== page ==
The prices in Tallinn are also beaten by the prices in Finland even though the prices of food products have increased there 14 pct y-o-y. Five years ago, the prices of food product in Estonia were 65 pct cheaper than in Finland.

According to Eurostat, the cheapest food basket is in Macedonia and Bulgaria, the most expensive in Denmark.

Source: BBN

Entrepreneurs coming short of working capital

Within the first six months of the current year, entrepreneurs have borrowed 328 million EEK from banks using KredEx loan guarantee. 209 guarantee applications have been made, of which 167 have turned into agreements.

KredEx guarantee is mostly used for obtaining investment loans from banks. Investment loans constitute 51% of the amount of guarantees issued within six months, followed by guarantees of overdrafts, working capital loan, bank guarantee and leasing. It is noteworthy that, compared to previous year, weight of investment loans has diminished, but the weight of overdrafts and working capital loans has increased.

According to Mr Andrus Treier, Kredex manager, cautiousness of entrepreneurs on making investment decisions indicates a lack of confidence about the future and, therefore, they are not willing to take excessive risks. “So far, a bigger weight of working capital loan guarantees indicates a larger necessity to finance current costs.” “A more conservative financial market is definitively influencing investment decisions of entrepreneurs. Compared to previous years, loan interests have significantly increased and financers have become more conservative in taking collaterals and evaluating their values. Above all, changes in assessment of immovables can be notified,“ Treier added.

 KredEx guarantee is mostly used by microenterprises with 9 employees – 64% of the amount of guarantees issued within first half of the year. Regionally, enterprises in Tallinn and Harju County are the most active guarantee applicants, to whom 59% of the amount of surety-provided loans and guarantees for bank guarantees has been issued. With the surety-provided loans within the period of January until June of 2008, according to enterprises‘ estimate, 665 additional working places will be established.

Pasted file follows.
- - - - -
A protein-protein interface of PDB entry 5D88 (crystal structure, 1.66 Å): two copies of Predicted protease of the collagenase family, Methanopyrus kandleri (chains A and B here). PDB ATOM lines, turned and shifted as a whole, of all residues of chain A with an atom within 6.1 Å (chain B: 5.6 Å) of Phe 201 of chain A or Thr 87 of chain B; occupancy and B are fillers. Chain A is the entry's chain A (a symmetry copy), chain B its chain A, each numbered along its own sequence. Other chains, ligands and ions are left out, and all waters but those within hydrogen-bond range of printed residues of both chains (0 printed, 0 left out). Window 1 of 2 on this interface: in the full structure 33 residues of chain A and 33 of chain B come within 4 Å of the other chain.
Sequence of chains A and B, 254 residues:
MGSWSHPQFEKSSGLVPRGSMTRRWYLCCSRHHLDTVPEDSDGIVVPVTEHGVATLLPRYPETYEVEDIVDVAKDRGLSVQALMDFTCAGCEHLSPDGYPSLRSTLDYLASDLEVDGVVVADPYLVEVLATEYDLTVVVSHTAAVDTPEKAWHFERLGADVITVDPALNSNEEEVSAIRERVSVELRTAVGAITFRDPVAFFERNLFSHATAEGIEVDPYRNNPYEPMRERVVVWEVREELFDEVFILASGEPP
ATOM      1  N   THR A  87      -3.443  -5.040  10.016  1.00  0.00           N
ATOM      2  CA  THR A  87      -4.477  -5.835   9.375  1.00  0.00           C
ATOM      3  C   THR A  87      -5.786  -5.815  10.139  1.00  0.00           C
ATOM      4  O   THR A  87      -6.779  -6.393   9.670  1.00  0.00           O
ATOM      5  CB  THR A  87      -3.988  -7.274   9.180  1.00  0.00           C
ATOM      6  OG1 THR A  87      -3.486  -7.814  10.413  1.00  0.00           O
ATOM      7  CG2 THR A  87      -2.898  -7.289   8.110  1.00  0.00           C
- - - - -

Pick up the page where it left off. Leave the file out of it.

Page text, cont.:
Since 2001, 1149 small and medium-sized enterprises have invested 3.7 billion EEK and ca 5800 new working places have been created using KredEx guarantee. Speaking about fields of activities, most of loan guarantees have been issued to production-related enterprises, of which the biggest part consists of timber and metal industry, followed by enterprises offering catering and business services. Also, guarantees for technical guarantee issued for building companies have had noteworthy weight within the first half of the year.

KredEx additional guarantee is meant for small and medium-sized enterprises who are about to begin their activities or lack sufficient collateral for obtaining loan from bank.

KredEx guarantees to bank up to 75% small and medium-sized enterprises‘ investment loan, working capital loan and bank guarantee. Leasing transactions will be surety-provided by KredEx for up to 40% of unpaid redemption price of leasing assets. Entrepreneurs belonging to the guarantee target group are operating in all kinds of activity areas, excl. agriculture, fishery, weapon and tobacco industry and public and voluntary sector. Likewise, no real estate development, retail and wholesale trade loans for financing working capital, and loans for obtaining means of transport of enterprises providing road transport services will be supported.

Source: kredex.ee

Cross-border energy flows up considerably in the 2nd Q

According to OÜ Põhivõrk (Main Grid), a subsidiary of the Eesti Energia (Estonian Electricity) power utility, the amounts of electricity transferred within the country stayed at the previous year’s level in Q2 this year, but cross-border energy flows increased considerably.
In Q2 this year 1,701 gigawatt-hours of electricity was transferred domestically in the main grid. Compared with the same period last year the volume remained practically unchanged, Põhivõrk said.
Cross-border energy flows, that is export, import and transit energy totalled 1,178 gigawatt-hours, 461 gigawatt-hours more than in the same period last year.
Of the energy directed into the power grid nearly 0.4 percent or 10.2 gigawatt hours was produced from renewable energy sources. Of this 8.3 gigawatt-hours was wind energy and 1.8 gigawatt-hours hydroelectric or waste energy.

Source: Estonian Review